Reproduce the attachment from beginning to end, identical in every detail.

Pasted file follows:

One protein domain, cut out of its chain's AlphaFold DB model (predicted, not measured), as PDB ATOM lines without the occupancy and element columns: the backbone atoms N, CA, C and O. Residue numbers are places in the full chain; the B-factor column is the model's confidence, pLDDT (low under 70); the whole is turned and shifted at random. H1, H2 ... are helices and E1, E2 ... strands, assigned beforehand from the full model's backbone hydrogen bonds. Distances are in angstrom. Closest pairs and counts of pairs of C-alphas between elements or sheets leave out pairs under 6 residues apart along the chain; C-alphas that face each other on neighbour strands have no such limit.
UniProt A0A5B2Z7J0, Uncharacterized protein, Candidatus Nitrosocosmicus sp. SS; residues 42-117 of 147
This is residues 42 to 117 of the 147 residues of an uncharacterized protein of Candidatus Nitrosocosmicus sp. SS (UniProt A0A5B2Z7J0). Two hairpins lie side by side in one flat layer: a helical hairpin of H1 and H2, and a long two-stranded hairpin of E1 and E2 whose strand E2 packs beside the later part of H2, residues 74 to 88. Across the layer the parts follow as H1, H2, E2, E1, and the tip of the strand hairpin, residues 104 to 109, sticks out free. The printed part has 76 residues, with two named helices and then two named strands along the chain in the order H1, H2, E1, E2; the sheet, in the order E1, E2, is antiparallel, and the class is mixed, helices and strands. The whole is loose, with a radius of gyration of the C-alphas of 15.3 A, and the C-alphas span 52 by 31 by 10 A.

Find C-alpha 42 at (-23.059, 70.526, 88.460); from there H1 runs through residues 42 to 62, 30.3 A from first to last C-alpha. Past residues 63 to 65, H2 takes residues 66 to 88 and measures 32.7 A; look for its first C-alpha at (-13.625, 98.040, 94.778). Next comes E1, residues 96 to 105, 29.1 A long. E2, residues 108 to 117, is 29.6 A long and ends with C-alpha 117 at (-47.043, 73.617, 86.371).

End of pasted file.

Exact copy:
One protein domain, cut out of its chain's AlphaFold DB model (predicted, not measured), as PDB ATOM lines without the occupancy and element columns: the backbone atoms N, CA, C and O. Residue numbers are places in the full chain; the B-factor column is the model's confidence, pLDDT (low under 70); the whole is turned and shifted at random. H1, H2 ... are helices and E1, E2 ... strands, assigned beforehand from the full model's backbone hydrogen bonds. Distances are in angstrom. Closest pairs and counts of pairs of C-alphas between elements or sheets leave out pairs under 6 residues apart along the chain; C-alphas that face each other on neighbour strands have no such limit.
UniProt A0A5B2Z7J0, Uncharacterized protein, Candidatus Nitrosocosmicus sp. SS; residues 42-117 of 147
This is residues 42 to 117 of the 147 residues of an uncharacterized protein of Candidatus Nitrosocosmicus sp. SS (UniProt A0A5B2Z7J0). Two hairpins lie side by side in one flat layer: a helical hairpin of H1 and H2, and a long two-stranded hairpin of E1 and E2 whose strand E2 packs beside the later part of H2, residues 74 to 88. Across the layer the parts follow as H1, H2, E2, E1, and the tip of the strand hairpin, residues 104 to 109, sticks out free. The printed part has 76 residues, with two named helices and then two named strands along the chain in the order H1, H2, E1, E2; the sheet, in the order E1, E2, is antiparallel, and the class is mixed, helices and strands. The whole is loose, with a radius of gyration of the C-alphas of 15.3 A, and the C-alphas span 52 by 31 by 10 A.

Find C-alpha 42 at (-23.059, 70.526, 88.460); from there H1 runs through residues 42 to 62, 30.3 A from first to last C-alpha. Past residues 63 to 65, H2 takes residues 66 to 88 and measures 32.7 A; look for its first C-alpha at (-13.625, 98.040, 94.778). Next comes E1, residues 96 to 105, 29.1 A long. E2, residues 108 to 117, is 29.6 A long and ends with C-alpha 117 at (-47.043, 73.617, 86.371).